The lei symbolises friendship and goodwill, and is used to mark special occasions such as birthdays, wedding anniversaries and graduations.

There are many shops that offer to teach you how to make this and you could bring one as a souvenir too.

5) Aloha Festivals: Known as Hawaii’s oldest cultural celebrations.

Image Credit: aloha.com

Reaching its 71st year, the Aloha Festival is a highly regarded and traditional culture celebration. It’s an event that integrates the traditions and cultures of the islands through music, dance, cuisine and art.

Each year carries a different theme and the festival usually gathers about a million people to participate in various events held throughout Oahu.

The events are usually free and open to public so it’s a good chance to experience their culture yourself.

6) Waimea Valley: Known as one of the most historical places in Oahu.

Regarded as one of Hawaii’s treasure rich with history and culture, Waimea Valley’s nestled in a stunning botanical garden.

Image Credit: waimeavalley.net

A paved path lies along 5,000 botanicals and leads to a 45-foot waterfall that is the only waterfall in Oahu that you can swim at that also has a changing room, life jackets available, and lifeguards on duty.

Image Credit: Suzanne Westerly @ best-of-oahu.com

It’s not just scenic as you’ll see cultural practitioners and artisans sharing various native Hawaiian practices.

The valley is an important place in Hawaiian religion and includes several historical structures including stone terraces and walls constructed during the time of the Hawaiian monarchy.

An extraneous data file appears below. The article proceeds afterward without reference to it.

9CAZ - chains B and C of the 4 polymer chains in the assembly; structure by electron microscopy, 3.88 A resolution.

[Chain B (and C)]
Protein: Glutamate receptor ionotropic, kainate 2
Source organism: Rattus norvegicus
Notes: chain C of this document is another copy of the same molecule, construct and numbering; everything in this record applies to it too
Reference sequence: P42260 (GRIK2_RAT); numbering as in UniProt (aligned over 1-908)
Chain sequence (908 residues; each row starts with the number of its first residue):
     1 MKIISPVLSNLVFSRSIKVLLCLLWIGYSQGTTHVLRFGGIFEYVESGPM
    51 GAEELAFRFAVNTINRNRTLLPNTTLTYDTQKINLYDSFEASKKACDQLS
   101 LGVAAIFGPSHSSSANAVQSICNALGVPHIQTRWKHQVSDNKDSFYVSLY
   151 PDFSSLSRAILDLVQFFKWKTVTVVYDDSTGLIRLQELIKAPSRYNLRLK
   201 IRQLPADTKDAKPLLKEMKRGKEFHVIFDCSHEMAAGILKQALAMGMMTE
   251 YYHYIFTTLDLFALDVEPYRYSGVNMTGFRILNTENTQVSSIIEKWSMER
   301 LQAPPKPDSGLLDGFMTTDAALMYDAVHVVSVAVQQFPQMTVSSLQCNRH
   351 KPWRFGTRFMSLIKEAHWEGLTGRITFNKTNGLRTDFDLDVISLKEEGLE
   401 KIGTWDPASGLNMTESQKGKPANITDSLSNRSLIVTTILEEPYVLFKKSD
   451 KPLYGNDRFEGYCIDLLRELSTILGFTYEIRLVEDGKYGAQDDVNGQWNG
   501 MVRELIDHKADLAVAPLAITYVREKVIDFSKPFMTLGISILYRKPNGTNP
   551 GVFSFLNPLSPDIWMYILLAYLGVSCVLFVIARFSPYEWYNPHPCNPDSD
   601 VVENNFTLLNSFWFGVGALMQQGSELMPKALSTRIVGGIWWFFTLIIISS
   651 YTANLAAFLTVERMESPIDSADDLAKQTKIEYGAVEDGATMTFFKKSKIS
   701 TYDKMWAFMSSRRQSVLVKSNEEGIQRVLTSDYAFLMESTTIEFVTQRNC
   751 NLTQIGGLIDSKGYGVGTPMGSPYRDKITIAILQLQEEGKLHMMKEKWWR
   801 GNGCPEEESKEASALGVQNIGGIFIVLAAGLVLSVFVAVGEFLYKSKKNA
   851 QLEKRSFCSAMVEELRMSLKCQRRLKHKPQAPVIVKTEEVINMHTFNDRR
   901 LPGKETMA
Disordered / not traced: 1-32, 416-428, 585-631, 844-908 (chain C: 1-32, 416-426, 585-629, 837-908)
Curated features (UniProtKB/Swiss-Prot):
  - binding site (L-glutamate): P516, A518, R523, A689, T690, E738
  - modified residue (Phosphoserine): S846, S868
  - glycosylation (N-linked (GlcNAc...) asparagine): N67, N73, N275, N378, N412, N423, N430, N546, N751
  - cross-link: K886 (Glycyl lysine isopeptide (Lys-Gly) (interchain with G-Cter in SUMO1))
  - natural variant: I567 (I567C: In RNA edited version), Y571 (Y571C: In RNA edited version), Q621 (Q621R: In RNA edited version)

7) Waipuhia Fall: Known as the “upside-down waterfall”.

Image Credit: Carla Herreria @ Huffington Post

Best viewed from afar, Waipuhia Falls is not your usual waterfall as you can probably guess from its name.

The water flows over the edge of a cliff on Mount Konahuanui where the powerful winds channeled by the location’s topography catches the falling water and draws it up the Canyon even before it reaches the bottom.

This creates an illusion that the water is flowing in reverse.

This gravity-defying wonder can only be seen along the Pali Highway during wet season (protip: after heavy rains) and when there are strong winds.

There is no lookout platform so it can only be viewed inside the car while driving along the highway, eastbound direction towards Kailua.

8) Kaneaki Heiau: Known as one of the oldest temples on the Oahu.

Image Credit: epicfoundhawaii.org

An agricultural and war temple, Kaneaki Heiau was constructed in the 15th century as a two-terrace structure. It was then followed by five more construction phases that eventually doubled the temple’s size.

The temple was dedicated to “Lono”, the benevolent God of harvest, agriculture and fertility. King Kamehameha I rededicated this temple to “Ku” the God of war. As a war temple, this is said to be the site where the first prisoners of war were sacrificed.

Admission to this site is free, and it’s a great glimpse into Hawaii’s rich history.

You don’t need to travel to the mainstream hotspots to really understand what Hawaii’s all about. The islands have much more to offer than just sandy beaches and blue oceans so why not skip the norm and learn more about what Oahu has to offer.

And now there are options for you to fly directly with China Eastern Airlines being one of the main carriers.

Headquartered in Shanghai, China Eastern is the second biggest airline in China since 1957. The airline now owns 610 aircraft and as a member of Skyteam, they fly to over 1052 destination in 177 countries.

You can find out more information about the flights here or contact the China Eastern Airlines Kuala Lumpur Sales office at 03-21611666.

This article was brought to you by China Eastern Airlines.

Feature Image Credit: hawaiisharkencounters.com